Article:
Drew Barrymore must be kicking herself. But when she agreed to be bloodily offed in the opening sequence of Scream, how could she possibly have known that Wes Craven’s $14 million hommage to the teens-in-peril genre would chug along to become the little slasher flick that could?
Forget the return of Julia or the Force; Scream has become the movie story of the year: a $102.6 million-grossing franchise spawner that has enabled Miramax to cross over from rarefied art house to sequel-happy grind house. Six months after its opening, not only is the film still doing respectable business in more than 400 theaters ($181,000 the weekend of June 27-29), but Craven and Scream’s stars (Neve Campbell, David Arquette, and Courteney Cox, among others) reunited in Atlanta June 16 to begin shooting Scream 2.
Perhaps the most intriguing aspect of the Scream phenomenon is the feeding frenzy the sequel has sparked among Hollywood agents, all of whom are itching to get their rising stars the same hip exposure that Barrymore, Campbell, Cox, Arquette, and Skeet Ulrich garnered from the first film. Says a spokesman for Ulrich, ”The visibility of Scream definitely affected his career.” The jockeying for parts in the sequel was so cutthroat, says screenwriter Kevin Williamson, that ”we had people come in and audition for the film who don’t usually audition.” Adds Craven: ”Everybody wanted to be in the sequel. We were able to cast bit parts with big stars.” Consequently, Scream 2 has become a who’s-who list of up-and-coming Gen-Xers: Jada Pinkett, Sliders’ Jerry O’Connell, and Buffy the Vampire Slayer’s Sarah Michelle Gellar have all been cast. (According to a Miramax source, rising stars who tried to join but didn’t make the cut included Lost Highway’s Natasha Wagner, Welcome to the Dollhouse’s Eric Mabius, and Chicago Sons’ Paula Marshall.)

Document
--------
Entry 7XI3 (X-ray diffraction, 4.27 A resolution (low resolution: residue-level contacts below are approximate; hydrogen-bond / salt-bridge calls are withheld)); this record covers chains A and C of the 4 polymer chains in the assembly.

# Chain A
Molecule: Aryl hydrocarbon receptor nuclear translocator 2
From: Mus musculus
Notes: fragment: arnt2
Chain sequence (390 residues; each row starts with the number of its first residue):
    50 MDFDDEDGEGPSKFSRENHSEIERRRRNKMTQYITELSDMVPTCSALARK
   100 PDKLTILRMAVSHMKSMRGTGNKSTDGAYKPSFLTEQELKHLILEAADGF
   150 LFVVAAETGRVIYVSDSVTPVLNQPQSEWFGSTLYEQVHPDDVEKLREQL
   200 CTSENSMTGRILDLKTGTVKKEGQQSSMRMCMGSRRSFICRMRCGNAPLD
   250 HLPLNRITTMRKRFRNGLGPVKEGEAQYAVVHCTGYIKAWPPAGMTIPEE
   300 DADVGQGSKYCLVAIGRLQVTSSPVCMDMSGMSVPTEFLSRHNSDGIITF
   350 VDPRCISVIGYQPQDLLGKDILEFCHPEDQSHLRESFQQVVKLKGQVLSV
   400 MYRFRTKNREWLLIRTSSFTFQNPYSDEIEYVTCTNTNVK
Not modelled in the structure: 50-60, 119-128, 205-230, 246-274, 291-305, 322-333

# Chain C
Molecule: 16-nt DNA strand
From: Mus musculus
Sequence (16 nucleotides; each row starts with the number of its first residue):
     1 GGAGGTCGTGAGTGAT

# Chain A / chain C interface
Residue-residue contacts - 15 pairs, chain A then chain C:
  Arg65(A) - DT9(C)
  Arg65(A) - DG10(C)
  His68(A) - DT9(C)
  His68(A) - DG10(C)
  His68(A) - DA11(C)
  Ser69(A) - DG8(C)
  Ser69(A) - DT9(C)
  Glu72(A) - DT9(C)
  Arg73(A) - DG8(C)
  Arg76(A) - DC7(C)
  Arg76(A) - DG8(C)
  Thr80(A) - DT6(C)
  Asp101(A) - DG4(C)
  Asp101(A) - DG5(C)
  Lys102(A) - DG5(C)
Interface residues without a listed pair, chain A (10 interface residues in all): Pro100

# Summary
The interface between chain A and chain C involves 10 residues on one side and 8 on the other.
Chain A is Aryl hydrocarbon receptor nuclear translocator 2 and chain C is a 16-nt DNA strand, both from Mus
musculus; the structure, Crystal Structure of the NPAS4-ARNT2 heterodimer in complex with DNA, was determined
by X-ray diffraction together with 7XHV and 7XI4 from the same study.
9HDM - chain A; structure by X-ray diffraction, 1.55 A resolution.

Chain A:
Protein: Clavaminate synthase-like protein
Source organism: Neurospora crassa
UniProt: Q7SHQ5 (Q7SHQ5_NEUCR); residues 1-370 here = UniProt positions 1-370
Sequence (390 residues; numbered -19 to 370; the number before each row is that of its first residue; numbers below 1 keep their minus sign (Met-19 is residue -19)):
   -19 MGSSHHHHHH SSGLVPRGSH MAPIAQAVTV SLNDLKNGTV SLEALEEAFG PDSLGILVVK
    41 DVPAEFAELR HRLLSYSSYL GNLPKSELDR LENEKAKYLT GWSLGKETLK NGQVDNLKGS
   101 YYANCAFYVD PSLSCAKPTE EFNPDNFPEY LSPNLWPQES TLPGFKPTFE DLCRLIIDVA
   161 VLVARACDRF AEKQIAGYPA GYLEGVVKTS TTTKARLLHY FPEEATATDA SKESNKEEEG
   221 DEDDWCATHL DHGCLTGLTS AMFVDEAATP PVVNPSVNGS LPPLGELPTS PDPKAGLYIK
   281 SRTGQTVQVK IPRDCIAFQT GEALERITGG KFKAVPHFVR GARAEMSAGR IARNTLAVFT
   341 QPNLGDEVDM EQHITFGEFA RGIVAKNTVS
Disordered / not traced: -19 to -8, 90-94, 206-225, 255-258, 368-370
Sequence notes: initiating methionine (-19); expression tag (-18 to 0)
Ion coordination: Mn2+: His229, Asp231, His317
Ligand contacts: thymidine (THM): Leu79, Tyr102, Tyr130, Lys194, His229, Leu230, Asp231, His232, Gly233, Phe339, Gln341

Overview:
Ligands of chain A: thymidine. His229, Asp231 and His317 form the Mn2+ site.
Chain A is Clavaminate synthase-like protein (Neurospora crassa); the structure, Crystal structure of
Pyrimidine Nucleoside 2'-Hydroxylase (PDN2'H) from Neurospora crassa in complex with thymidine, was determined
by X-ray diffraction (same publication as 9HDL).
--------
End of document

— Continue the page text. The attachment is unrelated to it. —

Another sign that Scream has become the project du jour: Craven & Co. have been upgraded to a $23 million budget, and Miramax cochairman Bob Weinstein says he’s gunning for a Dec. 12 opening, which would put Scream 2 in the path of such heavyweights as the next James Bond flick, Tomorrow Never Dies, and James Cameron’s Titanic, both due Dec. 19. Says Weinstein confidently, ”We already have a built-in audience for the sequel.”
But those other films won’t be the first demons to haunt Scream. In the wake of the film’s unexpected success, rival studios and industry naysayers have taken aim. Last April, Sony appealed to the MPAA, contending that the title Scream was too close to the name of its 1996 sci-fi dud Screamers. The grievance was later settled quietly. While neither Miramax nor Sony would comment in detail, insiders say no money changed hands but concessions were made on both sides in order to allow Craven to use the title Scream 2. Says the director: ”The movies couldn’t be more different, so it never made sense. This was just part of a power struggle between Disney [Miramax’s parent company] and Sony.”